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Modi as ‘lovable king’ who ‘dared to dream’ — Delhi exhibition captures PM’s journey on canvas

The Exhibition, Inaugurated Friday, Will Run Until 3 Nov At NGMA, Delhi. It Features 55 Paintings By UAE-based Artist Akbar Saheb. It Was Previously Shown In Four Cities In Gujarat.

Paintings by Akbar Saheb at NGMA as part of an exhibition inspired by the journey and vision of PM Modi | Unnati Sharma / ThePrint

New Delhi: A bunch of concentric circles resembling a bullseye, a fighter-jet-like dart hitting it right in the centre and an empty drinking glass — this is what the 2016 surgical strike looked like in a painting displayed at the National Gallery of Modern Art, Delhi.

Why an empty glass? Because reportedly, PM Modi did not even have a glass of water until the strikes were successful.

A painting by Akbar Saheb depicting the 2016 surgical strike | Unnati Sharma / ThePrint

Demonetisation, Ujjwala Yojana, Swachh Bharat —  many such schemes and policies of the Narendra Modi government have been depicted on canvas using oil and acrylic paints at the exhibition inspired by the journey and vision of the Prime Minister.

The exhibition, put together by curator Rajeev Menon, features paintings by UAE-based Indian artist Akbar Saheb. Union Minister G Kishan Reddy inaugurated the exhibition Friday, it will remain open for visitors until 3 November.

55 paintings on display

For 59-year-old Akbar Saheb, inspiration struck for the first time in 2012 when he suddenly started hearing about PM Modi. He said that he researched about Modi for the next two years and started painting in 2014, when the latter became the Prime Minister for the first time.

One such painting, titled ‘Dare To Dream’, documents the journey of a young boy selling tea in Vadnagar, Gujarat.

Another depicts the Gujarat riots — featuring the PM with a pained expression, a white pigeon is sitting on the top of Gujarat and a mob of sloganeering Muslim men.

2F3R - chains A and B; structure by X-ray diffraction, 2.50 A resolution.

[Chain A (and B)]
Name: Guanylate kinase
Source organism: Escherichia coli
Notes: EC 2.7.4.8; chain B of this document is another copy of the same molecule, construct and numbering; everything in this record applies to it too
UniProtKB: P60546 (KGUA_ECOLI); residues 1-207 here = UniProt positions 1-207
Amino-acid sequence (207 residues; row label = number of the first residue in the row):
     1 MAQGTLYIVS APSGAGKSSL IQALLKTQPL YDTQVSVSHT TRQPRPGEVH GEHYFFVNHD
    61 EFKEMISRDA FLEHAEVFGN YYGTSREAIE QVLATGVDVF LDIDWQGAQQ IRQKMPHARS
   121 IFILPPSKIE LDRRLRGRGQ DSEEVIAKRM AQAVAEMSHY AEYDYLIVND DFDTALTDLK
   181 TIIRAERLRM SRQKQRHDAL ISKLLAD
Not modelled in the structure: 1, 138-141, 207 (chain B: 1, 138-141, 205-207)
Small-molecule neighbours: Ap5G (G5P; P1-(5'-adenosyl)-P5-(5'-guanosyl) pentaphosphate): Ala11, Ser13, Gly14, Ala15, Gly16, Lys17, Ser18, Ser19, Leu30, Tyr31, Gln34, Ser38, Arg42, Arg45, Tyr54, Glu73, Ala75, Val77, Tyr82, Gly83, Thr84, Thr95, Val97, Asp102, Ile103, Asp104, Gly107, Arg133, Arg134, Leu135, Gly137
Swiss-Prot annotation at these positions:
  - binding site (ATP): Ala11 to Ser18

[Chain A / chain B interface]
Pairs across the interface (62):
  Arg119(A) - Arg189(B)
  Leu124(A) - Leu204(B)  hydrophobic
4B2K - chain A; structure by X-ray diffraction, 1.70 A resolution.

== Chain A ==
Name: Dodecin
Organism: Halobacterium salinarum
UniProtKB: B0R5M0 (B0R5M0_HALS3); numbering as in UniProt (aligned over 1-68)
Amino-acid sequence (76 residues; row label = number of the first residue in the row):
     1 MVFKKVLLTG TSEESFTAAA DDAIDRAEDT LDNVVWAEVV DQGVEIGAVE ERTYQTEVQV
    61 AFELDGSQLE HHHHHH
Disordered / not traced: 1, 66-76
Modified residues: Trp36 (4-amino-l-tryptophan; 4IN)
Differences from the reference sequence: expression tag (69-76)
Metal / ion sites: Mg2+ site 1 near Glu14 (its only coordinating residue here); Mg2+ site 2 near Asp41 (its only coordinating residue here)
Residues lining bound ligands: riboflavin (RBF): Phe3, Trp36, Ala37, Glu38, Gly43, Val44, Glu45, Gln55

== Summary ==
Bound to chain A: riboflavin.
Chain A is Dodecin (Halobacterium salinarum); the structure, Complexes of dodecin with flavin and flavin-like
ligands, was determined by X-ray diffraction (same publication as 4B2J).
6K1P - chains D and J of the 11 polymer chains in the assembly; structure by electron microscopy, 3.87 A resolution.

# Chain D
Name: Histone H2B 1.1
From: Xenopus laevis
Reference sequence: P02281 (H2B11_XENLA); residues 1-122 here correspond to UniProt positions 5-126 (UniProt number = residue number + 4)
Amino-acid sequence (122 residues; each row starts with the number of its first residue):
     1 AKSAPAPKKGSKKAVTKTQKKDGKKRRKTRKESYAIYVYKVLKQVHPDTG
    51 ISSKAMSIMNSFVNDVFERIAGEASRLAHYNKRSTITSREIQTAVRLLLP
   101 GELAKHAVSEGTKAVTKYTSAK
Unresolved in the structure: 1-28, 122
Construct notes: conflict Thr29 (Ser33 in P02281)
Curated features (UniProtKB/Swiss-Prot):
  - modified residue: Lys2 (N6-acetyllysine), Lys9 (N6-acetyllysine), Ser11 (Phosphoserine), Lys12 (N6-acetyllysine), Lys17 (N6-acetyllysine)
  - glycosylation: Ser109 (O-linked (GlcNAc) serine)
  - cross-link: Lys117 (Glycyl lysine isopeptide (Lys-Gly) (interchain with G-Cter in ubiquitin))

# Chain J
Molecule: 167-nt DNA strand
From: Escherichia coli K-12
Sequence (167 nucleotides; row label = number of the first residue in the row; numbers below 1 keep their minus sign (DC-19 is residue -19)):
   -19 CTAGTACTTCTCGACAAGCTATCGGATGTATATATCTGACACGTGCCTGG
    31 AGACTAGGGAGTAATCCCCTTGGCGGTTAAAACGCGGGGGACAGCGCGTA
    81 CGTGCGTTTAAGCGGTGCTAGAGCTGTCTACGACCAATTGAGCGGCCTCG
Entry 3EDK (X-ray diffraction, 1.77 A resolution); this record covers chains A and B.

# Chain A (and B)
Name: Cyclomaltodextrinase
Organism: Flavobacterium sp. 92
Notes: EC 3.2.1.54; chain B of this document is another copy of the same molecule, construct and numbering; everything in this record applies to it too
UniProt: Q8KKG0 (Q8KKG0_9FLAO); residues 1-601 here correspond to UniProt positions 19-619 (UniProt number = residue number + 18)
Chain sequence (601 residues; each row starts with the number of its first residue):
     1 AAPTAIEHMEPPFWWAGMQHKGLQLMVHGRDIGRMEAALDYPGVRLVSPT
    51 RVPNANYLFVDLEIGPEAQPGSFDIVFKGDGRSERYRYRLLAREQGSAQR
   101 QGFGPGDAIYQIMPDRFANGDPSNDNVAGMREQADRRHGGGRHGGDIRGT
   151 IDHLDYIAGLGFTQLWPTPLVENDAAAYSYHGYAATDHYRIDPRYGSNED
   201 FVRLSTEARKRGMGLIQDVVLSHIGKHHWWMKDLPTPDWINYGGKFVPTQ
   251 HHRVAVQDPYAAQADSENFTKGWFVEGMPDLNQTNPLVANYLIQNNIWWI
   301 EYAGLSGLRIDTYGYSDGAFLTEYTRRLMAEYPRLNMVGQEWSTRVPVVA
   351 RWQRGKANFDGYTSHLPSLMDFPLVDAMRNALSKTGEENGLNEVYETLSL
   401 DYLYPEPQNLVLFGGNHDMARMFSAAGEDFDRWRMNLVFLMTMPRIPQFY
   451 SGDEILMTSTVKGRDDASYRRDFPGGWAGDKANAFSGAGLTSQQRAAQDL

A painting by Akbar Saheb depicting the 2002 Gujarat riots | Unnati Sharma / ThePrint

A painting titled ‘Lovable King’ shows him as a lion, who instead of hunting animals, chose to love and care for them.

In an attempt to document the questions PM had to face since the beginning of his political journey, one of Saheb’s paintings depicts Modi with his face resting on his hand while several media mics face him.

Out of 55 artworks at the NGMA, 13 have been dedicated to the PM’s biographical sketch, the rest depict his policies, or have been inspired by his speeches or vision.

The exhibition also features a collection of watercolour illustrations based on PM’s quotes from his flagship radio program ‘Mann ki Baat’. These illustrations have also been used in the 2017 book with the same title.

Some of the paintings showcase the policies and their impact. For example, a painting based on Triple Talaq shows a Burqa-clad muslim woman facing backward, looking at a new dawn. A painting on Demonetisation shows black footprints — a symbol of black money — walking away.

‘Modi hugged me’

All these paintings were created between 2014-2017. When asked why he has not made anything in PM’s second innings, Saheb said that he is working on it and something new is coming up very soon.

Modi was gifted the prints of some of these paintings when he met the artist in Abu Dhabi in 2015. Happily recalling the day, Saheb said he was given a timespan of three minutes to meet him, instead, PM Modi hugged him and kept talking to him for 25 minutes. The PM is set to see the paintings in their original form.

Curator Rajeev Menon, who has also worked with painters like MF Hussain, said he has personally reached out to the PMO to extend an invitation to the Prime Minister to see these paintings.

“The exhibition has been shown in four cities in Gujarat. After Delhi, we will go to Varanasi and Lucknow,” he told ThePrint.

He added that the PMO has also helped curate these exhibitions.

While inaugurating the exhibition, G Kishan Reddy said the paintings show the challenges faced by Narendra Modi and his achievements as Prime Minister, and that they are important as they show his impact around the world.